Neil Jacobstein on the Latest in Artificial Intelligence

Tuesday, July 4, 2017

Neil Jacobstein on the Latest in Artificial Intelligence

Neil Jacobstein recently gave an information-packed talk at the Exponential Manufacturing conference on how artificial intelligence is redefining the future of work, production, supply chain, and design.

Singularity University recently held the Exponential Manufacturing Summit with some of the world's brightest executives, entrepreneurs and investors being led through an intensive three-day program in Boston to prepare them for the changes brought forth by unstoppable technological progress. See the full lecture below.

At the Summit, Neil Jacobstein chairs the Artificial Intelligence and Robotics Track at Singularity University, explored how exponential technologies including artificial intelligence, additive manufacturing, exponential energy, and bio manufacturing are continually redefining the future of work, production, supply chain, and design.

"What you'll see when you look behind the scenes of most AI startups and even research labs is an emerging symbiosis between human intelligence and machine intelligence."
"Hardware and software tend to get most of the attention in AI, but what you'll see when you look behind the scenes of most AI startups and even research labs is an emerging symbiosis between human intelligence and machine intelligence," states Jacobstein.

According to Jacobstein, systems like Libratus, a Texas Hold'em poker playing AI, represents the future of reseach, where humans and computer systems work together to achieve outstanding results.

Raven's Progressive Matrices
He lists a great number of such projects in the talk including, CogSketch from Ken Forbus and Andrew Lovett at Northwestern University, which is a computational model that performs at the same level as humans on Raven's Progressive Matrices standardized tests. "The Raven's test is the best existing predictor of what psychologists call 'fluid intelligence, or the general ability to think abstractly, reason, identify patterns, solve problems, and discern relationships,'"  Lovett has reported.

"Most artificial intelligence research today concerning vision focuses on recognition, or labeling what is in a scene rather than reasoning about it," Forbus said. "But recognition is only useful if it supports subsequent reasoning. Our research provides an important step toward understanding visual reasoning more broadly."

Such intelligence is now being built into our machines, continues Jacobstein. This includes our cars. For instance, Amazon's Alexa is now being incorporated into some Ford cars. Intel has also acquired Nervana Systems, a company that specializes in deep learning technology, and made Naveen Rao the head of an AI products group at the company. "They want to drive intelligence into every product and process that they have," suggests Jabobstein.

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Jacobstein suggests a framework for thinking about how AI will impact the world made up the drivers:

  • Capital
  • Algorithms
  • Hardware
  • Data
  • Talent
  • Applications 
  • Responsibility

AI Funding
Funding is accelerating as Jacobstein illustrates with the chart above.

Algorithms such as deep learning are making tremendous strides already in application, even as they continue to be engineered for performance and capability. Jacobstein shares the example of recent work done by Google DeepMind in helping to create models of grasping for potential uses in prosthetics and robotics.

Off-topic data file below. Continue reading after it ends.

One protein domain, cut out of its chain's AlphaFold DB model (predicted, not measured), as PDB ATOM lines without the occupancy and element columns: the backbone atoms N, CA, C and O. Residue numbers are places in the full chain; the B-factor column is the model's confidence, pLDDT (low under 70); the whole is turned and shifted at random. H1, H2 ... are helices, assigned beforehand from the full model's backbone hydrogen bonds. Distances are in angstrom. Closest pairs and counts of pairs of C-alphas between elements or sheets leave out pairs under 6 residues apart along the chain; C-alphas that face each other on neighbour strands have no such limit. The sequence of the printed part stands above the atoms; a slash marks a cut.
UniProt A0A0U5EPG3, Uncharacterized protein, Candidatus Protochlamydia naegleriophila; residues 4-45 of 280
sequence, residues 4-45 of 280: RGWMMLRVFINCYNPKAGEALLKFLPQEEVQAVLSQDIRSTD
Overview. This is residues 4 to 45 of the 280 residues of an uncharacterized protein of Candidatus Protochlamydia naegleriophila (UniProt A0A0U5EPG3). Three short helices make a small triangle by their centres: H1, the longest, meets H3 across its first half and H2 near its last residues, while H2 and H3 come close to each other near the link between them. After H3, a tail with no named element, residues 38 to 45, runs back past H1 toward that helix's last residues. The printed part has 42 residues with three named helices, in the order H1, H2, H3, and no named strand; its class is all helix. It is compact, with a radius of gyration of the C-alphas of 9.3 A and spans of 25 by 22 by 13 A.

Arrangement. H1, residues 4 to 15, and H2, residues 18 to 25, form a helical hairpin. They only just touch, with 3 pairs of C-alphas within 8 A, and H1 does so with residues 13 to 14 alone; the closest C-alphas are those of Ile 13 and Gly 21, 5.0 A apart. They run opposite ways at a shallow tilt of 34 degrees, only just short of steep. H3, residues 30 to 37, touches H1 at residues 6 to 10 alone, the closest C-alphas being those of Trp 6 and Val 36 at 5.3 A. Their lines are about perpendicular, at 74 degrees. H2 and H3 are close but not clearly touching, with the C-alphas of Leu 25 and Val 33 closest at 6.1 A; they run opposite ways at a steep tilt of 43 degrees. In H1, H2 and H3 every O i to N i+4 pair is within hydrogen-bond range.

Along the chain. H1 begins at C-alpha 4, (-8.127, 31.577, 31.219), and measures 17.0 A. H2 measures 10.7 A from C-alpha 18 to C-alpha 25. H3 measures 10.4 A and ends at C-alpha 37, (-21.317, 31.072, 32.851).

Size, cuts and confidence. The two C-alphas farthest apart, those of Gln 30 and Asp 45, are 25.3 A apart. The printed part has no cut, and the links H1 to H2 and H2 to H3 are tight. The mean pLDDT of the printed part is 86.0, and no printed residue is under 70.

The deep learning revolution is also accelerating with new open-source tools becoming available.

Hardware is a key component of the AI revolution, and Jacobstein introduces the Tensor Processing unit, that Google only recently introduced and deployed. 


Yann LeCun, Andrew Ng, and other personalities are mentioned as big-name talents in the field of AI.

All of these developments mean that the applications possible from AI are only just beginning to be realized. "I did a study of over 360 innovative applications of AI, and I was looking for patterns. These are the patterns I found [see image below], and it's not just better, faster, cheaper, it's different. Expanding the range of what's possible; doing things we never knew we could do before," emphasizes Jacobstein.

AIs Value Added

All of these factors mean that everyone must be involved in the responsibility of the impact of AI, suggests Jacbostein. From universal basic income, to business models, to education and security, we all need to be ready. "There is lots of uncertainty about this, and rather be uncertain and unprepared, I think it's better to be uncertain and well prepared and proactive," he states.

Jacobstein is a former President of Singularity University. He is a Distinguished Visiting Scholar in the Stanford University Media X Program, where his research focuses on augmented decision systems. He has served as a technical consultant on AI research and development projects for: DARPA, NSF, NASA, NIH, EPA, DOE, the U.S. Army and Air Force, GM, Ford, Boeing, Applied Materials, NIST, and other agencies. He was CEO of Teknowledge Corporation, a pioneering AI company, where he worked on AI applications systems for industry and government.

Jacobstein is deeply interdisciplinary, and has a keen sense of how the arts and sciences can integrate. Since 1992, he has served as Chairman of the Institute for Molecular Manufacturing, a 501c3 nanotechnology R&D organization. Jacobstein contributed to the 2005 National Academy of Sciences workshop on the feasibility of molecular manufacturing, and the 2007 Foresight Roadmap for Productive Nanosystems. He is the primary author of the Foresight Guidelines for the responsible development of nanotechnology.

SOURCE  Singularity University Summits

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